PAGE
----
Using a Standard Power Supply

Now here’s the rub. For that same $100, you can purchase a standard power supply built especially for radio use, meaning you won’t hear them in your receiver. The picture at the top of this post shows one I have. It’s an MFJ-4225MV Switching Power Supply that plugs into the wall (120 vac) and has an output that’s adjustable from 9 vdc to 15 vdc. It has a detent in the voltage knob for 13.8 vdc. I can’t discern any RF hash—very clean power supply. I use it to power my APRS station, consisting of an old AEA (now Timewave) DSP-232 and an ICOM IC-2100 2-meter mobile rig. My only issue with the MFJ-4225MV is the fan noise. The QST review said the noise was moderate. Ha! It sounds more like an airplane taking off. So I neutered the fan so it’s very quiet. You’ll note in the picture I’m careful to keep the sides open to the air because that’s where the air vents are. I really, really wish it had a temperature-sensitive fan. If I had to put this into service for my main HF station, I’d turn it off when not in use and would use headphones when operating.

Powerwerx supply rightsized for HF, with temperature sensitive fan

Powerwerx supply rightsized for HF, with temperature sensitive fan

Here’s something worth looking at, a very inexpensive power supply from Powerwerx that will give you ample power for your HF rig and has a temperature-sensitive fan. Now I’ve not used one of these, so if you get one, please comment on this post and tell everyone about your experience. (Update 24 Sept 2011: I purchased one of these. Nice little unit. It has a temperature-sensitive fan and makes less noise than the MFJ unit.)

I’ll mention here that power supplies are something you can pay as much or as little for as you want. You definitely want a power supply designed for HF radios! A supply you might find at a retail chain may create lots of RF hash which you’ll hear in your receiver. That noise interferes with your ability to hear the other station’s signal. One place to go for them is Ham Radio Outlet—they have quite a few to choose from. Essentially, you want a 13.8 vdc power supply of at least 20 amps, because that’s what your 100-watt HF rig will draw on transmit. You can buy them with fancy meters (like the MFJ-4225MV) or a simple black box. Most power supplies these days are of the switching type (the modern way), but the old linear (energy-inefficient) supplies are still available and work fine, though they’re rather heavy (not nearly as heavy as that battery, though!).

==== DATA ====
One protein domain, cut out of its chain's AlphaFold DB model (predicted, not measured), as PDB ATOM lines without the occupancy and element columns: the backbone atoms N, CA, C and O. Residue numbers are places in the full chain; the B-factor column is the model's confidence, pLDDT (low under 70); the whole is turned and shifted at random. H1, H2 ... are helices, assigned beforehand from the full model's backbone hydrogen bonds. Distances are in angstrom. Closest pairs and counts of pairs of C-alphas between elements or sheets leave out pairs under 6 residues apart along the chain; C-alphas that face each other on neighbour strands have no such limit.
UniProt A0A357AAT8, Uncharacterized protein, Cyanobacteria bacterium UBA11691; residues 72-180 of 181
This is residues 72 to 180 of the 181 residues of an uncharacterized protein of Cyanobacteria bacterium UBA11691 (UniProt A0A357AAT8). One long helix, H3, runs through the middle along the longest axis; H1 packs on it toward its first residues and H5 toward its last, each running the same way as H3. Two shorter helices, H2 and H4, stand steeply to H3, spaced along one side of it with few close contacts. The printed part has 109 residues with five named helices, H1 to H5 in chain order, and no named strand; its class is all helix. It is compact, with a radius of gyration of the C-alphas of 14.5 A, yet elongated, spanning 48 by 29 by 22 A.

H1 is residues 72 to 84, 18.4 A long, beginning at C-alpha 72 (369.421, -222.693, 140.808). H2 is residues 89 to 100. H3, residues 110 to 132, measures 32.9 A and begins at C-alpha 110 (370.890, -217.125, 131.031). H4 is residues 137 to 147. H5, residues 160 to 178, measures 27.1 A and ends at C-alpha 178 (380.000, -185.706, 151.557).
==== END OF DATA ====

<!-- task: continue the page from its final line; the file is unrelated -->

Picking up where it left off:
You can tell what I recommend: do what works for you. Overall, I’d say go the commercial power supply route because it’s about the same price, will last for a long time (rigs come and go, but power supplies have a habit of sticking around), it’s safer, and it’s a lot less trouble.

One very last comment. Do not attach your 13.8 vdc power supply to a battery which is then attached to your rig. Yes, this will give you a power supply in the event of utility power failure. BUT…the float voltage for a flooded lead-acid battery is 13.3 volts. Keeping it on 13.8 vdc will eventually cause damage to the battery and greatly shorten its life. So don’t use your power supply as a battery charger!

This entry was posted in Ham Radio blog entries and tagged , , , . Bookmark the permalink.

51 Responses to Ham Radio Power Supplies: The 12-volt Question

  1. Dave says:

    I think you’ll find that with any reasonable wire size, the voltage drop at 12v will be too high to use the radio. I use another battery in the station (sort of a repeater battery) that can provide ample amperage for transmit and is steadily recharged by the main solar panel and the “big” battery. You can also try a voltage booster, such as the MFJ-4416C. (Going the battery route will be less expensive!) 73, Dave

Leave a Reply

Your email address will not be published. Required fields are marked *